Often in this section of our weekly memo, I discuss things that I have been thinking about and need to concentrate on for myself and the department. For the past few months, I have been thinking about Penn State Values and what they mean to us as a department in our daily lives. In particular, I have been thinking about how I can more fully embody them and promote them as a standard for everyone in the department. I believe that all members of our department strive to manifest the Penn State Values although we are human and sometimes fall short. Bench marking our adherence to these standards and hold ourselves accountable for these values is the first step.
In the coming months, we will be having some activities to help us explore Penn State Values. These workshops coupled to evaluations and climate surveys should help us to identify the areas where we need help in fully upholding and demonstrating these values. Our department will be stronger when everyone engages in these activities and shares their experiences of the times that we succeed and the places that we fall short. Over the next couple of weeks, I am going to review the Penn State Values to begin to prime the pump.
According to the Penn State Values, “INTEGRITY: We act with integrity and honesty in accordance with the highest academic, professional, and ethical standards.” The author So-Young Kang says that we often misunderstand the meaning of integrity and she describes integrity as integrating the various parts of ourselves into one complete person. She defines three myths that keep us from increasing our application the principle of integrity:
1) Integrity = just being honest
2) Balanced and compartmentalized life = life of integrity
3) Being in integrity = natural, effortless, just ‘part of who you are’
There are other ways of understanding integrity. I had a colleague who used to talk about being out of integrity with someone when someone reacted in a way that made the other person feel less comfortable in our workplace. This colleague always did the hard thing of going to talk to the person afterward, to bring himself back into integrity with them. This is not effortless and some people avoid having the conversations that would bring them back into integrity. Sometimes you are out of integrity with someone and they don’t want to have this conversation with you or be back in integrity with you right away. Patience is sometimes required.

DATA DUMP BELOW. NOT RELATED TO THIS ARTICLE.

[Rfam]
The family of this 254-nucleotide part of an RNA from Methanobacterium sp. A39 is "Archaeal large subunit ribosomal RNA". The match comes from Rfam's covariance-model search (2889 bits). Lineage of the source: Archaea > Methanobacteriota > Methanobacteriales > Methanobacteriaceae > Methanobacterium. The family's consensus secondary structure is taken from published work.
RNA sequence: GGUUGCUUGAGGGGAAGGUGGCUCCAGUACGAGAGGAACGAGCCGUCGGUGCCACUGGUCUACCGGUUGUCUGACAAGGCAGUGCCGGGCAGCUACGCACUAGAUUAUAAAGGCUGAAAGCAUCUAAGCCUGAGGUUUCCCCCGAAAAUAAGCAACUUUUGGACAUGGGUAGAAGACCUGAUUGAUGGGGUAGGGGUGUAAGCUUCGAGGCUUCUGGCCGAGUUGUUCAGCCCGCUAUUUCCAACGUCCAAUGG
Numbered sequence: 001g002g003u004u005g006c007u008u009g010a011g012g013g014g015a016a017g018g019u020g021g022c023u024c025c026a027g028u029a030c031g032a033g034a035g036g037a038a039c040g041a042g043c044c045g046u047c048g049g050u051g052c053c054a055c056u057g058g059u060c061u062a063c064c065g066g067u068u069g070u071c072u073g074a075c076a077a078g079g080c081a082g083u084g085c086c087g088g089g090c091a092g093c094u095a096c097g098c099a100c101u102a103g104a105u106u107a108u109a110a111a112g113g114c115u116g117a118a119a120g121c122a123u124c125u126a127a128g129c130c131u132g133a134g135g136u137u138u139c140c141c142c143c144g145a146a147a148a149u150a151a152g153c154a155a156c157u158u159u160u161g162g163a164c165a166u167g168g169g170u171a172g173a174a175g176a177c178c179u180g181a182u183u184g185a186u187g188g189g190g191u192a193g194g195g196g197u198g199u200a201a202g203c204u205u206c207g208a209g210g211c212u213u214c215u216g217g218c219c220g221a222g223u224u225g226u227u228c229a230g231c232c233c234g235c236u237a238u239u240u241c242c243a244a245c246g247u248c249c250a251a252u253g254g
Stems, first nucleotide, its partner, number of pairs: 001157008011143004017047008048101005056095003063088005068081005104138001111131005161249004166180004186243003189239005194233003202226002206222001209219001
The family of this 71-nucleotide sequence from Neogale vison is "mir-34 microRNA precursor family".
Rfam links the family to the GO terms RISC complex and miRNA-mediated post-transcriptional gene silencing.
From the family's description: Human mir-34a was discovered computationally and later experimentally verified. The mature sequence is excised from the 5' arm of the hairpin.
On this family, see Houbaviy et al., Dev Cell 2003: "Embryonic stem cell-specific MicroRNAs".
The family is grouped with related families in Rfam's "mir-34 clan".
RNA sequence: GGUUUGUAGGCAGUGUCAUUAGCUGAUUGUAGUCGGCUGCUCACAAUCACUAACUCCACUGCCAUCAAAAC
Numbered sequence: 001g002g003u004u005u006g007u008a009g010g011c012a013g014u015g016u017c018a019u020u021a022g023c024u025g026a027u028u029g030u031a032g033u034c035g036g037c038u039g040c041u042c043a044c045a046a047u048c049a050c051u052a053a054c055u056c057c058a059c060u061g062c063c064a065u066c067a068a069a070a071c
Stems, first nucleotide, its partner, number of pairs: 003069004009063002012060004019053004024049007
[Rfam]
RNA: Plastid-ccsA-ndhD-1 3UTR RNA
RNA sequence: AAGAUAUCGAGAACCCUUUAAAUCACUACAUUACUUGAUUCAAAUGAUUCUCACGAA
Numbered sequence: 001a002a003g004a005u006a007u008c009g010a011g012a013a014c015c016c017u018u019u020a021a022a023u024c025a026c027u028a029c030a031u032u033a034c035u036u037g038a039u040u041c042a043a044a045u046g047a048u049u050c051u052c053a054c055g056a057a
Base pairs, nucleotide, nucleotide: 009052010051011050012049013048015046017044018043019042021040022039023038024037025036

Below are examples of integrity adapted from the Penn State Values page.
- Maintaining confidentiality when dealing with issues that require discretion.
- Reporting things that happen in a fair and accurate way.
- Conducting research in accordance with federal and PSU regulations on ethical research.
- Appropriate credit given for work.
- Academic integrity and Honor Codes.
- Employee Assistance Program provides confidential services for help in our private and professional lives.
- Following through with investigating breaches of integrity to demonstrate that we value integrity.
- Full engagement with PSU SARI training.
- You@PSU performance review process placing greater emphasis on integrity and other values to meet personal goals.
- Bringing forward the concerns of students around times when we fail to manifest the Penn State Values.
- Not exaggerating our descriptions of situations.
- Using copyright for software and other resources appropriately.
- Informing, educating, and holding students, staff, and faculty accountable to the professional ethical standards of their chosen major fields.
- Increased transparency of budgets and the budget process in our unit.
I am certain that we all have room for improvement and I would like for each of us to take the time to think about where we might make progress. We can start by asking ourselves: what functions could I do with more integrity; with whom am I currently out of integrity and what would I need to do to get back into integrity with them; and what am I not doing with as much integrity as I should because it is hard.
Here is hoping that you are able to integrate all the parts of yourself this week.